…the world clearly still works on pure whimsy. Emma explains that when they kill Barron it will undo his murder of Abe, despite the fact that they take him out after he kills Abe, in both relative and absolute chronologies. On which subject, how is Jake almost immediately heading off on his travels at the end of the film? If his grandfather never died and he just shows up in Blackpool one day, instead of Florida, surely he’s going to be grounded until he’s ninety.

Frankly, the central romance is… unconvincing. They have literally known each other for less than a week, and he’s ready to ditch his entire – admittedly slightly crappy – life to be with a girl who is into him because he looks like his grandfather.

What’s right with it?

Eva Green smiles a lot in this film. I was right; it is a good look for her.

The film has an interesting setup and range of characters, and the actors are all good, which is pretty damn impressive given the number of untried child actors in the cast. None of the Brits as Americans are glaringly bad in the accent department, at least not to this British ear.

The effects are slick and the monsters really pretty nasty.

How bad is it really?

I can't help noticing that the poster drops like, all the other boys from the group.
I can’t help noticing that the poster drops like, all the other boys from the group.

It’s all right, but it could have been much more with a bit more thought and effort. The fact that the only black character is a literal monster also looms over the film rather.

Best bit (if such there is)?

  • In the climax of the film, Barron does the whole ‘no, kill him’ shapeshifter bit, and Jake proves that he’s the real one, not by some heartfelt moment of sentiment, but by letting the monster that only he can see nom on Barron’s eyeballs. Kid is fucking hardcore.

What’s up with…?

  • The Ymbrines? Like… ninety percent of peculiarities are unique, but all Ymbrines are women who turn into birds and can manipulate time. Jake also seems to have directly inherited his grandfather’s peculiarity, after it skipped a generation.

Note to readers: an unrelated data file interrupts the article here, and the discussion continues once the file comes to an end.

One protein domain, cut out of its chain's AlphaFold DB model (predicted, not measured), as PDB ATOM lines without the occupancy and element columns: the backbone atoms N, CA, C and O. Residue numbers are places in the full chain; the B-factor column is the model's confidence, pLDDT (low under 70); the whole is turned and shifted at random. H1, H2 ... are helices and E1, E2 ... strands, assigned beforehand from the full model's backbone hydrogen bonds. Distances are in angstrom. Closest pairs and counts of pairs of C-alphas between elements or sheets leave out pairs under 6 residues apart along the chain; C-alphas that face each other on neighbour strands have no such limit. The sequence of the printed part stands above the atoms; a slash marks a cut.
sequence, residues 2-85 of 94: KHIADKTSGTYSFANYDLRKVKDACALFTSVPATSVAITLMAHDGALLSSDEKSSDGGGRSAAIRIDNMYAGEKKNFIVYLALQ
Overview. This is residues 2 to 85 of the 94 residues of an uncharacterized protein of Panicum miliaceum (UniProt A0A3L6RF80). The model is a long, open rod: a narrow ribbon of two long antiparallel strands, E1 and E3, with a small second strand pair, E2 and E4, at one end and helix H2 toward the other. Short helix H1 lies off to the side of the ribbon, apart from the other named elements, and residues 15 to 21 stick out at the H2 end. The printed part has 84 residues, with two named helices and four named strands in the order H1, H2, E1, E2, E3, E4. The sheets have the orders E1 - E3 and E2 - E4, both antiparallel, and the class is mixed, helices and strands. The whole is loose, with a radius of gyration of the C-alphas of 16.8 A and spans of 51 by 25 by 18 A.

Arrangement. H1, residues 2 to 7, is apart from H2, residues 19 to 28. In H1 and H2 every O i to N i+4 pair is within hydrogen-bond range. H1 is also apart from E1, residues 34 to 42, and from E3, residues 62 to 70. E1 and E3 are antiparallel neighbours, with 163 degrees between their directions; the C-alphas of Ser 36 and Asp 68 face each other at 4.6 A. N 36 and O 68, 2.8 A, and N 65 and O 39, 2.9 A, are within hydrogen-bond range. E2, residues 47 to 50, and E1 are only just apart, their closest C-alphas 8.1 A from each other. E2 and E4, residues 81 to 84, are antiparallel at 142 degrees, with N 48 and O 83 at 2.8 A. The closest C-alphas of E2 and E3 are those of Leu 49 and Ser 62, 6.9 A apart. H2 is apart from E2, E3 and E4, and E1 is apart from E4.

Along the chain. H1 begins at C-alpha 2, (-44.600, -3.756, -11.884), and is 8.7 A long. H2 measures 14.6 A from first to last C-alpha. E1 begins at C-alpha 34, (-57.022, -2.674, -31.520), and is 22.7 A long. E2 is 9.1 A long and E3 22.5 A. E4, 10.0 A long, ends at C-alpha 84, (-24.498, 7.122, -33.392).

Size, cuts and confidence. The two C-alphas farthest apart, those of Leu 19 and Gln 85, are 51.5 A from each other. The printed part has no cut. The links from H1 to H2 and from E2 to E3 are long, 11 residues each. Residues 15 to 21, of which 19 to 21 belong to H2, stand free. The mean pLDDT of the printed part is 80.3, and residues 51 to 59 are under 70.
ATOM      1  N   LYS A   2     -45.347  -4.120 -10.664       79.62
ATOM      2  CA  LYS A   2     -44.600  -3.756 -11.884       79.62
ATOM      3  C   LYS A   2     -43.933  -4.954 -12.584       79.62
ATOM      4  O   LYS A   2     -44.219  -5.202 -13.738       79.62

• The whole loop system? Who thought it was a good idea to ‘protect’ peculiar children by keeping them frozen at or around puberty? It’s kind of incredible that the house only has the one potentially destructive dysfunctional love triangle. The Ymbrines are actually a little creepy for maintaining this system. It’s hardly surprising that the hollows wanted out, although granted sucking the life out of your overzealous protector with an evil science doohickey to make yourself immortal is an extreme overcompensation.
  • The Twins? Why weren’t the Medusa boys Plan A? I guess they’re not much good against the eyeless monsters…


Production values – The film is lovely to look at, and the various Peculiarities smoothly and simply, and with a fair number of practical effects. 4
Dialogue and performances – Pretty solid. There aren’t many classic lines, but even the somewhat forced romance doesn’t produce any serious clunkers either. 5
Plot and execution – The basic plot is pretty decent, but then it gets into wibbly wobbly timey wimey and it all goes a bit huh? Also, the Ymbrines are creepy like the Magisterium in His Dark Materials12
Randomness – There are a few wobbly contrivances (most notably the ‘huh; whatever’ approach to time shifting), but overall it’s sound. 8
Waste of potential – Unlike many of the films that end up on the BMM, it really does feel that this film could have been more than it is with just a little more care, attention and development time. 16

Overall 45%